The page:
Self-watering insane asylum

Innocently enough, these obsessions begin most always.  My coworker was telling me in detail of the DIY self-watering planter she had constructed out of buckets with spigots and capillary action and other perfectly logical small is beautiful human engineering techniques.  Without a diagram it wasn't sinking in, or slow dripping.

So, there we were last week in Thomas Jefferson's incredible 80'x1000' vegetable garden, and my sons asked me about those terracotta things in some rows. Maybe self-watering contraptions? I would have to find out, and I would not sleep until I did. Not.

In Monticello's garden 7/5/13

Back home with my downloaded photo I learned that these terracotta gizmos were cloches, also known as bell jars. That's when things got crazy.  


 noun \ˈklōsh\
  1. : a transparent plant cover used outdoors especially for protection against cold
  2. : a woman's close-fitting hat usually with deep rounded crown and narrow brim

The week went along and went along, and I started reading about Nellie Bly going undercover at the Blackwell's Island Insane Asylum. Bly went without sleep for several nights to seem crazy enough to be institutionalized, then had to pray her editor would eventually remember to get her back out.  After her release she powerfully described the inhumane conditions. Many inmates were poor immigrant women deemed insane when they could not speak English.  Matthew Goodman's book, Eighty Days is off to a good beginning. Reviews in Kirkus and Library Journal were intriguing.

If a cloche was also known as a bell jar, maybe I needed to read Sylvia Plath. Although I read J. D. Salinger's "Franny" (1961) several times, I somehow missed The Bell Jar (1971 first U.S. publication). Wasn't a bell jar like the German dome clock on my great-aunt's buffet?

That clock, now belonging to my brother, is a torsion pendulum clock. Thomas Jefferson's seven day clock in the entrance hall is a wonder with its cannonball weights dropping down through the floor. And haven't you ever wanted to just drop through the floor?

Great-aunt Emma's clock

Cover 1st U.S. edition 
Praying incessantly
Mom had one of these.

Diving bell, not Jacques Cousteau
So, what is a bell jar? What are those terracotta containers? Where is my hat?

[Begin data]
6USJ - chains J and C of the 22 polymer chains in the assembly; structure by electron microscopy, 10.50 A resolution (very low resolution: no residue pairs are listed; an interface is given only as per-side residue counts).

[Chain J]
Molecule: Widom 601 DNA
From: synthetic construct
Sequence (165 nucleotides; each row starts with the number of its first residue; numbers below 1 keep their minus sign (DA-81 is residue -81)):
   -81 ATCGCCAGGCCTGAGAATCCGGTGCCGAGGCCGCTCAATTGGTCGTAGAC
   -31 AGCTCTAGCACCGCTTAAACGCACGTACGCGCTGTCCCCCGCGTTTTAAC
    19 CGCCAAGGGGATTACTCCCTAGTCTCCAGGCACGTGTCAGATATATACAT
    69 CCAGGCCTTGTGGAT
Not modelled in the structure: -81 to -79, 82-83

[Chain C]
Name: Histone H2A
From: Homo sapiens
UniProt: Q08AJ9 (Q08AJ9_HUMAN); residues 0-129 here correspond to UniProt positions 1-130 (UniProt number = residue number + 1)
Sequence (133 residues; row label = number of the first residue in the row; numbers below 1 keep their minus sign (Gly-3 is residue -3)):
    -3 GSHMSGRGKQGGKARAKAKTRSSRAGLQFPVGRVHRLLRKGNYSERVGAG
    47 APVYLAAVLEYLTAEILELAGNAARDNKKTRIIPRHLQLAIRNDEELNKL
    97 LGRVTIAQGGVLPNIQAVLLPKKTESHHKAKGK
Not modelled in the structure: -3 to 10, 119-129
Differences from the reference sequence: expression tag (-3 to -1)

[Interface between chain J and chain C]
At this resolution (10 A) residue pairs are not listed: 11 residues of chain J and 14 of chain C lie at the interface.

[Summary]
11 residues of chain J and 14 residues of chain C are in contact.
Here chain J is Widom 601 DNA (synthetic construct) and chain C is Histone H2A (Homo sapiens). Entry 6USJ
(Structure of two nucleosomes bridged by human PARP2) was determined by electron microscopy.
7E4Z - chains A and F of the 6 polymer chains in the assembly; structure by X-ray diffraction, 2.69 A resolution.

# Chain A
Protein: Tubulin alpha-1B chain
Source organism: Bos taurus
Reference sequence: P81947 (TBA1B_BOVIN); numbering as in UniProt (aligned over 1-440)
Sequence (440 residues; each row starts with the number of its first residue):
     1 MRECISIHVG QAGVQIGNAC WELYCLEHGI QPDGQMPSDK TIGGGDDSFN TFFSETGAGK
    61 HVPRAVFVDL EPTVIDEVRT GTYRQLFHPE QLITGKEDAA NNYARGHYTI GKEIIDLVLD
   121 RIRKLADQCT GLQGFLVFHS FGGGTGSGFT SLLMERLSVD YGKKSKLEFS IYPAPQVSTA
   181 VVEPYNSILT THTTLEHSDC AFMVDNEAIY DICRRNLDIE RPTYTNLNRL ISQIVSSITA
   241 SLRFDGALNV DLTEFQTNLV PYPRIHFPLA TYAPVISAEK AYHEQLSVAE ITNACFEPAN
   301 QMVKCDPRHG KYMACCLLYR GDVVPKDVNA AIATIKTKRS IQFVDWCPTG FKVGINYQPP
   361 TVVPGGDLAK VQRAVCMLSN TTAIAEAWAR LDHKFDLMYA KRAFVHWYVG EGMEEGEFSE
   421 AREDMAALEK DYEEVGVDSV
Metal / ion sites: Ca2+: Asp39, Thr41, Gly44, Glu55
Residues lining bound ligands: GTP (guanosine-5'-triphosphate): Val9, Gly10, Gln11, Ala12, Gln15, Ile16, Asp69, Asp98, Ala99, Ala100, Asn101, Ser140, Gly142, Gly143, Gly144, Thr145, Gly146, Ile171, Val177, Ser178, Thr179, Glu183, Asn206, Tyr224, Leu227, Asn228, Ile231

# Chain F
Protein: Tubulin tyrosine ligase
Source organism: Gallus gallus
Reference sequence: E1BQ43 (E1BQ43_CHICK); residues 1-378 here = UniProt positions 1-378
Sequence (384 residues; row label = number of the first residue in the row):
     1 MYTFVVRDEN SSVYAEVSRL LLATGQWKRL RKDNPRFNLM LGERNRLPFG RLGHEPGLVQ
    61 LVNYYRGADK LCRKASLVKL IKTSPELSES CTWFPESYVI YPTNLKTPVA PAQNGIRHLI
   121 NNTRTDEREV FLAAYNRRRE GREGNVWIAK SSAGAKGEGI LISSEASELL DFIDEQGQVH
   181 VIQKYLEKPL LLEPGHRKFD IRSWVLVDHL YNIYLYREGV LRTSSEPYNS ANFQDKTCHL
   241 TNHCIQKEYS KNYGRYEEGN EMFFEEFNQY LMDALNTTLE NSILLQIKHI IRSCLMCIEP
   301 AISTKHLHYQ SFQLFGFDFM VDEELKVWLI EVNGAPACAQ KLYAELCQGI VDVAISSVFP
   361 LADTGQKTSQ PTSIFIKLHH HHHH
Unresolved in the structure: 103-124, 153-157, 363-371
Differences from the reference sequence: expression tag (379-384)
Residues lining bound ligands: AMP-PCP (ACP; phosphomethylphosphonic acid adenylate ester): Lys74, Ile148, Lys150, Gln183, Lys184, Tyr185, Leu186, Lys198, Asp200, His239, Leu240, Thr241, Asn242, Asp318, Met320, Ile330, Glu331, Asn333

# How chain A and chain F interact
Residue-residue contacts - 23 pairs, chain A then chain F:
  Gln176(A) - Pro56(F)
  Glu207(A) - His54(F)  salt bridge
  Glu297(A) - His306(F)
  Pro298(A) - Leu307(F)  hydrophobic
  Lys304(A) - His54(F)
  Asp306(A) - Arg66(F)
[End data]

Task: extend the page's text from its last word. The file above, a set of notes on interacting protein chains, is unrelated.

cloche (n.) Look up cloche at Dictionary.com

type of bell jar, 1882, from French cloche "bell, bell glass" (12c.), from Late Latin clocca "bell" (see clock (n.1)). As a type of women's hat, recorded from 1907, so called from its shape.

It's so cool that this one word, cloche, relates to bells, hats, and clocks. Cloche hats were in style about 1908-1938.  The fitted, bell-shaped hats could have brims down near the eyes, or turned up. I turned up some wild hat photos of my Auntie Em, but no flapper cloches.

Plath uses the bell jar image to evoke bad dreams, lab experiments, and stewing in our own sour air. Many bell jars for the garden are equipped with an adjustable air vent. In lab experiments a bell jar can be used to create a vacuum. Specimen jars and physics experiment images appear often in Plath's novel, which I finally read last night and this rainy morning. The novel's description of descent into insanity and life in sanitariums is as chilling as Bly's, and maybe together they are too much for just one week.

Jefferson's terracotta cloches could incubate young plants from late frosts, protect them from birds, insects, deer, slugs, high winds, and hail. They were used to blanch vegetables to get a delicate flavor and texture bykeeping them in the dark. Apparently this Founding Father liked his sea kale white.

Glass garden cloches are more decorative, but just as practical. They warm the soil and hasten germination. I learned a great deal Barbara Wells Sarudy's Early American Gardens blog, and have placed a link in the right sidebar.

My Auntie Em models several styles of hats in these photos. She is always the person on the right.

© 2013 Nancy L. Ruder

1 comment:

Kathleen said...

I learned a lot here! Including not to wear a bell jar on my head!